But he is prepared for the coming storm – as prepared as anyone can be for such a divisive topic. And if he is successful, he may just forever change the way in which gay Christians are accepted and loved – just as they are – in churches in America.

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Matthew Vines Announces ‘God and the Gay Christian;’ Claims Book Will ‘Radically Change’ Talk on Being Gay in Church

Matthew Vines has announced the release of his first book, titled God and the Gay Christian, which comes less than two years after he delivered a dissertation that he claimed “dismantle[d] every Bible-based argument against homosexuality.”

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Can the evangelical church embrace gay couples?

Vines, who took a leave of absence as an undergraduate at Harvard University in 2010, became an online sensation when he posted a video to YouTube of an hourlong presentation on the Bible and homosexuality he made to his home church in Wichita in 2012. In the video, Vines tackled the “clobber passages” one by one, building to the argument that being gay is not a sin.

Vines, who is gay and calls himself theologically conservative, now heads an organization called the Reformation Project, whose goal is to change the church from within the umbrella of evangelical theology—primarily by training interested Christians to make theologically sound arguments to their peers and church leaders. His book “God and the Gay Christian: The Biblical Case in Support of Same-Sex Relationships,” will be published by a Random House imprint in May.

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Christian hopes to reform churches on homosexuality

A Kansas man whose online lecture about the Bible and same-sex relationships gained considerable attention has gathered about 50 Christians from around the country to delve into his belief that the Scriptures do not condemn homosexuality as a sexual orientation.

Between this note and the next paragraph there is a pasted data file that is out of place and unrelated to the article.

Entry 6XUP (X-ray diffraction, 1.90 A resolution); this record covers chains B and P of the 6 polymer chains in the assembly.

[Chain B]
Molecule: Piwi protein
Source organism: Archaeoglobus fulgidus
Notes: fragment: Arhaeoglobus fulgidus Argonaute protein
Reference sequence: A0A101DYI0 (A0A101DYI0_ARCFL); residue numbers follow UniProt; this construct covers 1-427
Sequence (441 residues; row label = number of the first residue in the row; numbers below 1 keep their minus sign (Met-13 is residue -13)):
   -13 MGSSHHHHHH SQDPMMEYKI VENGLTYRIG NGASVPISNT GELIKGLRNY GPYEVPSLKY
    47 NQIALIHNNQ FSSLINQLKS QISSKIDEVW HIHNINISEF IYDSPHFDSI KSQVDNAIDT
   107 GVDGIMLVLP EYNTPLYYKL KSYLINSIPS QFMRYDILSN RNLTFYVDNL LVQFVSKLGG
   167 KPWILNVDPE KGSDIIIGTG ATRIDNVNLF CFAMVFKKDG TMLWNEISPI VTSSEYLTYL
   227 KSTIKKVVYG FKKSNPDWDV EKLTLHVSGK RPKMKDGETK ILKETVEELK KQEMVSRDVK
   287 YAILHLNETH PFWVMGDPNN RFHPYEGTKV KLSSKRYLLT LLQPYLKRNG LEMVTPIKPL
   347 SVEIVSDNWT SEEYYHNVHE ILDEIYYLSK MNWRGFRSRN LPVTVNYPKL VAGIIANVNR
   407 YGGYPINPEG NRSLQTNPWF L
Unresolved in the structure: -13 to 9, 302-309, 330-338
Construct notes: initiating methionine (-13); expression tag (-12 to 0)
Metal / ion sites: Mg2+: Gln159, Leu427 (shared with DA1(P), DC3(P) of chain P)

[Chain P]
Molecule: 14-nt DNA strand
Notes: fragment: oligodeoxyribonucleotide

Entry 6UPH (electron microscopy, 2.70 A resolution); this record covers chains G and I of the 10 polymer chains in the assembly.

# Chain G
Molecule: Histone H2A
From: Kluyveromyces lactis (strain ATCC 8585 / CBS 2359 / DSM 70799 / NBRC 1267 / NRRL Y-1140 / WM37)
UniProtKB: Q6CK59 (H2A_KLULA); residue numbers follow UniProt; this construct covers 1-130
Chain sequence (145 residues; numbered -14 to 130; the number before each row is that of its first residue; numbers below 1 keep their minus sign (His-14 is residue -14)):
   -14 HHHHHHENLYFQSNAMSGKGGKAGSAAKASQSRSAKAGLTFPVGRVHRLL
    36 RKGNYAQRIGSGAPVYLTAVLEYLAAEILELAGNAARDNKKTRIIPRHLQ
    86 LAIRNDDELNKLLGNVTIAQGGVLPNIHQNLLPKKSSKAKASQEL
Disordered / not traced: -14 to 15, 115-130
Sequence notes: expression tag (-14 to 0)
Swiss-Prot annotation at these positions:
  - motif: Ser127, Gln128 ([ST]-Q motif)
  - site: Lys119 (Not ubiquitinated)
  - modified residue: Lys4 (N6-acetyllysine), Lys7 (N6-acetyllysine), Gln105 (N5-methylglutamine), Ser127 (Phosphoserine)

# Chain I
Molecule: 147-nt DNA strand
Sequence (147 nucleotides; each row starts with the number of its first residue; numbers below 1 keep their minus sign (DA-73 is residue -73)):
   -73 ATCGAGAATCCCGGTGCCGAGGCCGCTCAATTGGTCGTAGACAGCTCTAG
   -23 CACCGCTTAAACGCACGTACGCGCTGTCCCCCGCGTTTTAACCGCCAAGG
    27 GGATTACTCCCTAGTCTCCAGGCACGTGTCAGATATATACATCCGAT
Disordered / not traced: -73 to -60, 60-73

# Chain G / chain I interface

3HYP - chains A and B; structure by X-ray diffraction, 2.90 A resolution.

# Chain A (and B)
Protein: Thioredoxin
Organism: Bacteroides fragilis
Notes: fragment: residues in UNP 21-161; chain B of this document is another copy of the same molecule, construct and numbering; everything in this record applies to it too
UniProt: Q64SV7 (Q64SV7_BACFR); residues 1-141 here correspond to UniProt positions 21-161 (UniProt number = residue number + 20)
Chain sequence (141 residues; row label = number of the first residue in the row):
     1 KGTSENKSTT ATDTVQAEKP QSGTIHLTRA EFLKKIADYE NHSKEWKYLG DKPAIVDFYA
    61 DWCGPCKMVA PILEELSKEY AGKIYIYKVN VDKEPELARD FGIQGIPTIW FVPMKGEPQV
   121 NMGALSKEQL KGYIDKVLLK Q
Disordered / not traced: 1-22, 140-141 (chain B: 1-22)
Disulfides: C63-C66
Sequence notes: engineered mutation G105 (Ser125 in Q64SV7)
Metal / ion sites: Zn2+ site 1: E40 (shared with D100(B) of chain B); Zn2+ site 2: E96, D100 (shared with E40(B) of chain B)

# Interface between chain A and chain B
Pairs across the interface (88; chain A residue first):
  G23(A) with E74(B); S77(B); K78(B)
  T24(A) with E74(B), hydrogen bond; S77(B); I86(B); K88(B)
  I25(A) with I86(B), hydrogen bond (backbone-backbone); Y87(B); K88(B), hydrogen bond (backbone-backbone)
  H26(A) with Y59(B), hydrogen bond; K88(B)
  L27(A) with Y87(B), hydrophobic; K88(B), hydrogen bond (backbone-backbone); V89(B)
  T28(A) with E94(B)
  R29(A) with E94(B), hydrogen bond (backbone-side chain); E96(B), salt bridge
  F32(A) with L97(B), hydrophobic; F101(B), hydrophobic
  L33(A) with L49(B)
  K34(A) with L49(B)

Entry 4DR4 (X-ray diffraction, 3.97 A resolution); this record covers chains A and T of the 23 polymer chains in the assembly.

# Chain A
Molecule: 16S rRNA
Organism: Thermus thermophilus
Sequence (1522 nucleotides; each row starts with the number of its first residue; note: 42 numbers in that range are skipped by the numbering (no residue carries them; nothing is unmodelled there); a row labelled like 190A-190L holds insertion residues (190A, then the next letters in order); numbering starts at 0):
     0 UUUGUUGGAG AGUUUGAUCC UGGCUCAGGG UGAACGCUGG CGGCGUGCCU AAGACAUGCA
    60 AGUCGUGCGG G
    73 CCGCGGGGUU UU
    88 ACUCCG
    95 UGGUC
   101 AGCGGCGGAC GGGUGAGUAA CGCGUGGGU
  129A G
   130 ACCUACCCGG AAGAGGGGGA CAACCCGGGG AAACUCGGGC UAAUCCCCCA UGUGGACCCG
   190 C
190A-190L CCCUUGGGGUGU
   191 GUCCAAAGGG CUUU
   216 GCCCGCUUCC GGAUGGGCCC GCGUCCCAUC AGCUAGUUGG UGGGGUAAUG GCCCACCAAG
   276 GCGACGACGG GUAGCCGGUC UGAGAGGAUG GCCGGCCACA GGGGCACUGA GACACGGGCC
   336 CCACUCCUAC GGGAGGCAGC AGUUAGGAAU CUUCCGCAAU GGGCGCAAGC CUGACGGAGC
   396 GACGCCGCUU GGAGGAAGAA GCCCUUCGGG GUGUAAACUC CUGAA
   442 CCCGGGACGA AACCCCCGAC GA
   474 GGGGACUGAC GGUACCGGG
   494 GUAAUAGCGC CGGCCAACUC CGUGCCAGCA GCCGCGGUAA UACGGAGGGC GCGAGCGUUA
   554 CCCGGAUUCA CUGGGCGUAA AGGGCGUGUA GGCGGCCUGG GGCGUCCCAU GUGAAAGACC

“This conference is important because it really represents the next frontier of the LGBT movement, which is working to change the minds of conservative Christians about same-sex relationships,” Vines said. “Because I’m a gay Christian who grew up in a conservative church and still have a lot of friends and family in conservative churches, I’m trying to empower people to be able to stay in their churches that are not yet supportive.”

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Matthew Vines

While the movement for gay and lesbian rights has achieved important advances in recent years, it still faces enormous challenges. The work that Matthew and several Haas, Jr. Fund grantees are doing to advance the cause of LGBT equality in faith communities will be critical to overcoming these challenges and securing broad and lasting gains for gay and lesbian people across the country.

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The Reformation Project: Training Christians to Eradicate Homophobia From the Church

This month, I am launching The Reformation Project. It is a nonprofit organization designed to connect, train and empower LGBT Christians and their allies to change their churches on this issue from within. This fall, we will host our first leadership conference for 50 straight, gay, bisexual and transgender Christians who are committed to reform. From Sept. 18 to 21 at Asbury United Methodist Church in Kansas City, Kan., we will put them through a Bible boot camp.

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Matthew Vines: Bible Does Not Condemn Homosexuality

Matthew Vines is a 22-year-old gay Christian who believes being gay is not a sin. He came to that conclusion after two years of studying Scripture and the works of dozens of biblical scholars. The Harvard University student, currently on leave of absence, is now trying to win over fellow believers not just with an emotional testimony but with what he is presenting as biblically solid arguments.